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Grandmother Faces Trial in Slaying of Son-in-Law : Crime: Jo Lulu Haynes, 74, allegedly lured Kenneth Lisi to her house under the pretense of picking up his children, then shot him.

May 03, 1994|THOM MROZEK | TIMES STAFF WRITER

VAN NUYS — A 74-year-old grandmother was ordered to stand trial Monday on charges of murdering her estranged son-in-law, whom she allegedly lured to her house under the pretense of picking up his children.

After hearing emotional testimony from the victim's father, who witnessed the shooting, Van Nuys Municipal Judge Jessica Perrin Silvers ruled there was enough evidence against Jo Lulu Haynes to warrant a Superior Court trial.

Haynes is accused of murdering Kenneth Lisi, 43, who was gunned down last Halloween night on the porch of a Northridge home where he once lived with his wife.

Lisi was in the midst of a bitter divorce battle with his wife, Pamela, centering on custody of the couple's two daughters, ages 4 and 11 at the time. Pamela Lisi's attorney contended that the father was sexually molesting the younger daughter.

But a judge had ruled in August that the charges were groundless and awarded custody of the children to Kenneth Lisi.

He was killed less than two months later after being summoned to pick up his children at his wife's house in the 7700 block of Louise Avenue, according to testimony at Monday's preliminary hearing.

Ernest Lisi, the victim's father, testified he had spent the day with his son in Lancaster, where Kenneth Lisi moved after separating from his wife. Kenneth Lisi received a phone call and reported to his parents that he had to unexpectedly pick up his daughters.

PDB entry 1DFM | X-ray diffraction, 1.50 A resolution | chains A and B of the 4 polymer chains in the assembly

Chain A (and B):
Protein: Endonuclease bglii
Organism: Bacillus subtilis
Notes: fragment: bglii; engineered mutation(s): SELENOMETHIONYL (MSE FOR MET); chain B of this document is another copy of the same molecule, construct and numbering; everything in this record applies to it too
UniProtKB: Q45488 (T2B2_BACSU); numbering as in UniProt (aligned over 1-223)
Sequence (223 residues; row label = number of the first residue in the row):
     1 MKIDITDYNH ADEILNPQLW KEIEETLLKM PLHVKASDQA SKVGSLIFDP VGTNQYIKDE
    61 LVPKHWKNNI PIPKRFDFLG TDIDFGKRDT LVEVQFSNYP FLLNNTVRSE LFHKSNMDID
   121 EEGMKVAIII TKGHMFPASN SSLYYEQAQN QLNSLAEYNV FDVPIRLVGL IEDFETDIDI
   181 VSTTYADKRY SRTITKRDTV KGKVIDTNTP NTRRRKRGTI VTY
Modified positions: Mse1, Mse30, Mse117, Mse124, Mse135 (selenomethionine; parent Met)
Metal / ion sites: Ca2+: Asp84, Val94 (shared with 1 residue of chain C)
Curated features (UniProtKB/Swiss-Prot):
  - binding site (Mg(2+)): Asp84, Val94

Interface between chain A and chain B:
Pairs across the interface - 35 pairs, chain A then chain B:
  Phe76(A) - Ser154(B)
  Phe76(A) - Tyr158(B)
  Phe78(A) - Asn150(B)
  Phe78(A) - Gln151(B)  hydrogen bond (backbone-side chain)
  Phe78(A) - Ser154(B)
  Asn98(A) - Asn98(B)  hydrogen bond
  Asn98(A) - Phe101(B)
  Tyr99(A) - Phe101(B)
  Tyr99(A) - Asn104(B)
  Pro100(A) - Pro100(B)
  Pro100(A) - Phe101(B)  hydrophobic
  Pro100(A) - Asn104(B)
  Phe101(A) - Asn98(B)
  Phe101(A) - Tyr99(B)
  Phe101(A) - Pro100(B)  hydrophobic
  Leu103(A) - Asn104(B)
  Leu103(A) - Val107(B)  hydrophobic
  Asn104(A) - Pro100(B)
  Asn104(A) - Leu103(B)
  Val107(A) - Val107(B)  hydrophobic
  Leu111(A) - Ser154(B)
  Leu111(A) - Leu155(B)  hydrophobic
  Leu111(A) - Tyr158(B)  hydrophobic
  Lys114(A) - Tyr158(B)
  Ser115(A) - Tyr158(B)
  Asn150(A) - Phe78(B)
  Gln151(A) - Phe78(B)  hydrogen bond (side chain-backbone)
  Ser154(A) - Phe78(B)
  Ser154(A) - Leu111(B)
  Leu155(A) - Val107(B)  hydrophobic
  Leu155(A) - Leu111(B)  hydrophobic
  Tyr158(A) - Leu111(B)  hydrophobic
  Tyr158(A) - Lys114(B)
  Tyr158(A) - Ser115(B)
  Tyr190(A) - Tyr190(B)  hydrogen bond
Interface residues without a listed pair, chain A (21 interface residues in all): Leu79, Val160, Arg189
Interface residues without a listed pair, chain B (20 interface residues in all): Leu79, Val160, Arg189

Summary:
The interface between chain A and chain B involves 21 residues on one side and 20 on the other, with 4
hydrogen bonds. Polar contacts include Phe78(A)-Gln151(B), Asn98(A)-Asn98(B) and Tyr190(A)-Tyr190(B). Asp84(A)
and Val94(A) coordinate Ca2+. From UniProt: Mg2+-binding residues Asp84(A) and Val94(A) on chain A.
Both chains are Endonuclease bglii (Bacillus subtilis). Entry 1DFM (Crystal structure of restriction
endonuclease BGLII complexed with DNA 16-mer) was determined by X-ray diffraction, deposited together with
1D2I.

"He asked me to follow him down to his old house in Northridge because he had to go pick up the kids," Ernest Lisi said, "and he liked to have me there in case there was any type of problem."

Before Kenneth Lisi went to the door, he stopped by his parents' car. His father told him that "if he needed me, (he could) call me and I'll come right out," according to the testimony.

Kenneth Lisi knocked on the door twice before anyone answered, his father testified.

"That lady came out with a gun in her hand," Ernest Lisi said, pointing at Haynes. "And of course I jumped out of the car, (Ernest's wife) Faye jumped out of the car--but it doesn't take long to fire a shot."

Haynes fired one shot into Kenneth Lisi from about three feet away, and he fell to the ground face first, the father said.

"In the meantime, I was running out of the car," Ernest Lisi said, struggling to maintain his composure. "She bent over him, or stooped over him, and shot him once, twice, a couple more times, I wasn't counting the shots at that time."

Haynes was firing "right at his back," according to the testimony.

"I wrestled the gun out of her hand and ran inside the house to call 911," Ernest Lisi said. "I had the gun in my hand and was on the phone with 911 when she came in after me, I guess wanting to get the gun, and I told her that if she came any closer, I would shoot her."

Ernest Lisi pushed Haynes away, according to his testimony, and his wife grabbed her around the neck. Faye Lisi took the gun and ran outside, eventually turning the weapon over to paramedics.

Later that night, according to Ernest Lisi, he heard a message on his answering machine asking Kenneth Lisi to pick up his children: "Pam's car broke down and she can't bring the children up to Lancaster."

Los Angeles Police Detective Joel Price testified that Pamela Lisi told him that she was out trick-or-treating with the children in West Los Angeles that night. He also said that her car was in working order and that she checked into the Beverly Hills Hotel with the children within hours of the slaying.

Deputy Dist. Atty. Renee F. Urman said the phone call was "a way to lure Kenneth Lisi to her house so she could execute him."

Based on the evidence concerning the phone call, Silvers also ordered Haynes to stand trial on a special circumstance allegation of lying in wait. A conviction on that charge can lead to one of two possible sentences: execution or life in prison without the possibility of parole.

Defense attorney Michael Duffey said Haynes was driven by "her belief he was molesting the children, that became a compelling obsession."

Haynes, who is being held in County Jail without bail, is scheduled to be arraigned May 16.

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